"A serious contribution to our understanding of how the acoustics of poetry needs to be incorporated into our reading of Northern Irish poetry. . . . Well-researched and thoughtfully argued."—Richard Rankin Russell, professor of English, Baylor University
"Obert's readings are elegant, formally sophisticated, and persuasive, with insights drawn from affect theory, cognitive neuroscience, and a deep familiarity with both classic prosody and musical structures."—Breac: A Digital Journal of Irish Studies
"Postcolonial Overtures: The Politics of Sound in Contemporary Northern Irish Poetry is a perceptive and innovative look at the work of Ciaran Carson, Paul Muldoon, Derek Mahon, and others."—The Year's Work in English Studies
"Postcolonial Overturesoffers a striking new perspective on postcolonial poetics, and Obert’s graceful, confident prose makes it a pleasure to read. She writes with the consummate skill of a critic who knows how to listen to language—and to the world around us."—New Hibernia Review
"In Postcolonial Overtures, Julia Obert charts a new and exciting trajectory for thinking about contemporary Northern Irish poetry. In deft, lively readings of Carson, Mahon, and Muldoon, Obert shows how their poetry is catalyzed by the matter and problem of sound—the sounds that poems can make, the sounds represented within them, and the sounds of the world that surround them. . . . beautifully written."—Eric Falci, University of California, Berkeley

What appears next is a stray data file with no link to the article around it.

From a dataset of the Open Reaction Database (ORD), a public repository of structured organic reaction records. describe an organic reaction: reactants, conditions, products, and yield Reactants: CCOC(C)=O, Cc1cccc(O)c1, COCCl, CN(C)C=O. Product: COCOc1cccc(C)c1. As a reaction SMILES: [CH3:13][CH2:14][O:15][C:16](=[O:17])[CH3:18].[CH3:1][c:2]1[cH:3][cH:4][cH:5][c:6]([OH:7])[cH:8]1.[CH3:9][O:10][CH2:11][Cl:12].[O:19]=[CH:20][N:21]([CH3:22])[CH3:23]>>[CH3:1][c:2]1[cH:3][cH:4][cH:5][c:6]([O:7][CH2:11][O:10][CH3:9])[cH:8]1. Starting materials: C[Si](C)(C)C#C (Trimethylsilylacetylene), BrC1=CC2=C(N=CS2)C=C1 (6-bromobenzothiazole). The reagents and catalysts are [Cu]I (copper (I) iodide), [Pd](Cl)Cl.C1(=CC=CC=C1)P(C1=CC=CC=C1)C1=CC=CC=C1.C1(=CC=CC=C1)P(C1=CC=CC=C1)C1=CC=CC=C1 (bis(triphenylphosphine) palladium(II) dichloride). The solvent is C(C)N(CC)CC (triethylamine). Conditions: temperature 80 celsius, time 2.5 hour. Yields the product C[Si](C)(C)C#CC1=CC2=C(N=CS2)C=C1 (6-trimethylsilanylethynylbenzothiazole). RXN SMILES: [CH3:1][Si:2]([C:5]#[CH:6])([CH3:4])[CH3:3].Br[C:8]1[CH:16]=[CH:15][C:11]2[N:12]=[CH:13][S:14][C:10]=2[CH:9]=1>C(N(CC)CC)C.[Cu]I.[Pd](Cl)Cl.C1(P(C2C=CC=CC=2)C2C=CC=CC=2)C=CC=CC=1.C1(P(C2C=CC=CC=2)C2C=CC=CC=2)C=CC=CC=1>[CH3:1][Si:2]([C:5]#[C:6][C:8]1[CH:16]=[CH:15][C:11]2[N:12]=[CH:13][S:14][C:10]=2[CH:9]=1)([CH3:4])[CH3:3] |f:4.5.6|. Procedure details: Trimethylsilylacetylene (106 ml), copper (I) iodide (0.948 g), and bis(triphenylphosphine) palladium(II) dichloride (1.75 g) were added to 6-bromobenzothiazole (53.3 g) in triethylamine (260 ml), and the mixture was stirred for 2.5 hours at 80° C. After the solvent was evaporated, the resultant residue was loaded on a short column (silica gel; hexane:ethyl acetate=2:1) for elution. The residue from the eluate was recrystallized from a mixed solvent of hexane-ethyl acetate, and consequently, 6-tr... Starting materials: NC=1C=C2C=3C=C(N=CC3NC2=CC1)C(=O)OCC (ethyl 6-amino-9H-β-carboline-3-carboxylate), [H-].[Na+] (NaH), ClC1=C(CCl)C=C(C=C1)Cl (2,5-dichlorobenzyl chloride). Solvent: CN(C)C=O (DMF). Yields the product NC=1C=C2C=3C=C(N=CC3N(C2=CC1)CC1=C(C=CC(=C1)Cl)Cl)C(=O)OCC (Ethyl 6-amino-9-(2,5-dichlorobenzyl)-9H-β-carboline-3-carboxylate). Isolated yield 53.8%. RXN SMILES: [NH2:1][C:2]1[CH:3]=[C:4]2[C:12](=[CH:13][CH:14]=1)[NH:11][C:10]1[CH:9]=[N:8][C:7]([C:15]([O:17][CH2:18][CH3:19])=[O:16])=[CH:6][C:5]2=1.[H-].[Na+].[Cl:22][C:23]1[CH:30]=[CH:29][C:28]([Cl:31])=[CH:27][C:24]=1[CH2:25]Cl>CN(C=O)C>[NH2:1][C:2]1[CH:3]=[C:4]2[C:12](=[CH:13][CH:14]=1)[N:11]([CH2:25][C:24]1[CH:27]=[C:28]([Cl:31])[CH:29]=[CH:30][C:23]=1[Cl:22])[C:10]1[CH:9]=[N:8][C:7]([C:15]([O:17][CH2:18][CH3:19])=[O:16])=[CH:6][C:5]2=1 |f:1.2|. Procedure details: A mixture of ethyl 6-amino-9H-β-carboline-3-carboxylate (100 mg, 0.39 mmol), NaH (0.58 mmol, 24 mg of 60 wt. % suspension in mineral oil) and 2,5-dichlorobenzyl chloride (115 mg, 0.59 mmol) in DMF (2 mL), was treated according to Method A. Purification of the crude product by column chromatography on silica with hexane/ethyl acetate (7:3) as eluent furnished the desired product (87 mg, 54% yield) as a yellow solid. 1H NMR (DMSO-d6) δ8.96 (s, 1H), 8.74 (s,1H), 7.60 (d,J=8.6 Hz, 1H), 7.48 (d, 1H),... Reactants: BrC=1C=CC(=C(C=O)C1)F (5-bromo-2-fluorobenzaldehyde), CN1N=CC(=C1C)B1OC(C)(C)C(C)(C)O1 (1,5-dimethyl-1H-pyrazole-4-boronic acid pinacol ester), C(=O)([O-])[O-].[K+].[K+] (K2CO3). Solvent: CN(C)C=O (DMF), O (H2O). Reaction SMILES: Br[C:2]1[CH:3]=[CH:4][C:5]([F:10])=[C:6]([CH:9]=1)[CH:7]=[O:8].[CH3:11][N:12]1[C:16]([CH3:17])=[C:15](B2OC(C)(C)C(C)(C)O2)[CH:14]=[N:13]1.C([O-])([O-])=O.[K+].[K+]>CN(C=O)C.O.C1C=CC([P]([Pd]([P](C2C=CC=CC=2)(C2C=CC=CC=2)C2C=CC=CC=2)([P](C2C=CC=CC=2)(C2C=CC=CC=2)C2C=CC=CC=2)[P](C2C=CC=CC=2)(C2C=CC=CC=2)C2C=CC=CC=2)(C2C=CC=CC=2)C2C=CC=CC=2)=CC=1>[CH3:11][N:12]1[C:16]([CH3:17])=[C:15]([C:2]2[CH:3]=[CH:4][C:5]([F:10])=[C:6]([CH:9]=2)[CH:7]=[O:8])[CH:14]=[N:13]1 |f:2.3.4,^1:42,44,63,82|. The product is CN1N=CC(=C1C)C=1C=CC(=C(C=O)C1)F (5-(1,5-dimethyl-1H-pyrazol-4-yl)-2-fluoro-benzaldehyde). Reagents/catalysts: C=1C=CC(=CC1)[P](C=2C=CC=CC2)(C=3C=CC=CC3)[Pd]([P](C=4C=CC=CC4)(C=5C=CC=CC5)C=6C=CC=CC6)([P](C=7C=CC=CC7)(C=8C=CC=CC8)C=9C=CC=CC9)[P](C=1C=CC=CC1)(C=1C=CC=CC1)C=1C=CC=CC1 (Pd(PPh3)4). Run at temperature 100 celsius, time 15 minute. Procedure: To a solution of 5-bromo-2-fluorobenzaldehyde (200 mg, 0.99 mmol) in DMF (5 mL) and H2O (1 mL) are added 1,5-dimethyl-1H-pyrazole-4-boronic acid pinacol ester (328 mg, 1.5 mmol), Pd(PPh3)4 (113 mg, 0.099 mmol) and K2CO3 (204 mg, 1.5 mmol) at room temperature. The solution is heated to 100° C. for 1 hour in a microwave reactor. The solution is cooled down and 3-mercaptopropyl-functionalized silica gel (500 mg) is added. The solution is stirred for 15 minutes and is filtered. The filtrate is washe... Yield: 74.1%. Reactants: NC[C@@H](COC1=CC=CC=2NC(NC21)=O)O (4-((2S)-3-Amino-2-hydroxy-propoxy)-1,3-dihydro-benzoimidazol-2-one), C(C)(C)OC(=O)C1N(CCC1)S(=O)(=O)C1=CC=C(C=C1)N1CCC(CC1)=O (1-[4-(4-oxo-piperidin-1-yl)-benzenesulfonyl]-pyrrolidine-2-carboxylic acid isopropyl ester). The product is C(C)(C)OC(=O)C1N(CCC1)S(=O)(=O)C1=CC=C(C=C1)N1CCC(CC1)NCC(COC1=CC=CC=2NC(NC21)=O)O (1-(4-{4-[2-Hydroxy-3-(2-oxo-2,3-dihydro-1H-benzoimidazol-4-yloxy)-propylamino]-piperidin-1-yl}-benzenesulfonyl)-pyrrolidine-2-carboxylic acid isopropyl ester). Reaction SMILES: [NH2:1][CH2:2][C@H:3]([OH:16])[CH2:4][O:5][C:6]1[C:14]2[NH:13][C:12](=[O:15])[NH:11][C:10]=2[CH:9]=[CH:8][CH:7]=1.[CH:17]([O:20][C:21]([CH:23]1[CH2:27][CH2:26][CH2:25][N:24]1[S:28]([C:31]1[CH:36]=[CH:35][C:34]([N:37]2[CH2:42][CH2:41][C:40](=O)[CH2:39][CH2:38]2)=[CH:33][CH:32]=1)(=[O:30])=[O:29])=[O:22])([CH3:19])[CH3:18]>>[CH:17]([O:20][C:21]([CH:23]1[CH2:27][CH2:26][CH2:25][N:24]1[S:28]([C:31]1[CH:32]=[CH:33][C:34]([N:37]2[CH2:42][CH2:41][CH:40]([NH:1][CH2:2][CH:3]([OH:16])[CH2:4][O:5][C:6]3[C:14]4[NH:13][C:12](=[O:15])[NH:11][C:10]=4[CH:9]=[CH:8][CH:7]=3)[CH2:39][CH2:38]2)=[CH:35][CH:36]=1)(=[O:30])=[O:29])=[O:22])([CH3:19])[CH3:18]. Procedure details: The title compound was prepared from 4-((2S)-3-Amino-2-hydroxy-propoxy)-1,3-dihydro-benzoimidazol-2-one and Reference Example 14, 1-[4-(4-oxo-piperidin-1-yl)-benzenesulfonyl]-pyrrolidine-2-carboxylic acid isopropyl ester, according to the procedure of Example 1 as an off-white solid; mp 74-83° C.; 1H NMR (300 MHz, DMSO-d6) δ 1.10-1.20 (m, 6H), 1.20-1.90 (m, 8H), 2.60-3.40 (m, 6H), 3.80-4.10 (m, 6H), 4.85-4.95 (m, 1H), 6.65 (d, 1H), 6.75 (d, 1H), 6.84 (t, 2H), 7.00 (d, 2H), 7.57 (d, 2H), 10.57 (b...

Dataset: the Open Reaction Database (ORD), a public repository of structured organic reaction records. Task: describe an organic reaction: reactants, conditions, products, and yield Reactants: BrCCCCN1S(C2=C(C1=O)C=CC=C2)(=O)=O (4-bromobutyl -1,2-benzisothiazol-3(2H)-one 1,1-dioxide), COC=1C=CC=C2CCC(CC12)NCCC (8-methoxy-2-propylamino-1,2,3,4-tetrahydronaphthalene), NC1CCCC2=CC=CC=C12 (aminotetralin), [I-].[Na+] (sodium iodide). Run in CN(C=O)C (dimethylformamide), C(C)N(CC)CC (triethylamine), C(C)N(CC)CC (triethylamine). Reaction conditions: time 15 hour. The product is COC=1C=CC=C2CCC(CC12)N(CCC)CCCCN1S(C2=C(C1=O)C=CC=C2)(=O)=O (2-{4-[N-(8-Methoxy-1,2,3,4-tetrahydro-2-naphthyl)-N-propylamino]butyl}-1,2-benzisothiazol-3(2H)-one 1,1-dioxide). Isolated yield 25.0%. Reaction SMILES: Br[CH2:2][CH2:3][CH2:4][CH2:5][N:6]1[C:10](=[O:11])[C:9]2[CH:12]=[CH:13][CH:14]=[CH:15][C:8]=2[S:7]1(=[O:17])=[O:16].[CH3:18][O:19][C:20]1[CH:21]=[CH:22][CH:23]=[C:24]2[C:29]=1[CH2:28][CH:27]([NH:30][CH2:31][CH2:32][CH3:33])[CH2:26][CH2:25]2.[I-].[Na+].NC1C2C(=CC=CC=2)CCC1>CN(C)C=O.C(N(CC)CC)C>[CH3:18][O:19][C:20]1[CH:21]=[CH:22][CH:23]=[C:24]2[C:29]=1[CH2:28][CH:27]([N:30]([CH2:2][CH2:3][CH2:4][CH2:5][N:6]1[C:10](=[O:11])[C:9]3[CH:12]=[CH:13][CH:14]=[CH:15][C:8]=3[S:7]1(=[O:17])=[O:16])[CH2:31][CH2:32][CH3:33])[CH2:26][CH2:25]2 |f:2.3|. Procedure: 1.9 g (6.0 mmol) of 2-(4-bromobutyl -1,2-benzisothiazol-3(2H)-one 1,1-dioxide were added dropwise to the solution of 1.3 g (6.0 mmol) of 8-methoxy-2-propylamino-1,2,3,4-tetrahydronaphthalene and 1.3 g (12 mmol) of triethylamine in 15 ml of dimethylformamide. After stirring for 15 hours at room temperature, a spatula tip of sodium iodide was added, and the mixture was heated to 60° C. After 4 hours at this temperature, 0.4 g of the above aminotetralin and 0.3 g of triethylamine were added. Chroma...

Postcolonial Overtures explores the importance of sound in contemporary Northern Irish writing, focusing on the work of three canonical poets: Ciaran Carson, Derek Mahon, and Paul Muldoon. Obert argues that these poets respond to what Edward Said calls “geographical violence”—to the stratification of the North’s visual spaces; to the sectarian symbols splashed across Belfast and beyond—by turning from the eye to the ear, tentatively remapping place in acoustic space. Carson, for instance, casts Troubles-era Belfast as a “demolition city,” its landmarks “swallowed in the maw of time and trouble,” and tries to compensate for this inhospitality by reimagining landscape as soundscape, an immersive auditory field. This strategy suggests sound’s political and affective potential: music, accent, and even comfortingly familiar white noise can help subjects, otherwise unmoored, feel at home. Drawing on a diverse range of fields, Obert devotes two chapters to the examination of each poet’s work, allowing room for both in-depth formalist readings and contextual and theoretical understandings of the poems and their reverberating effects.
Julia C. Obert is assistant professor and assistant chair in the Department of English at the University of Wyoming.
Series: Irish Studies
6 x 9, 252 pages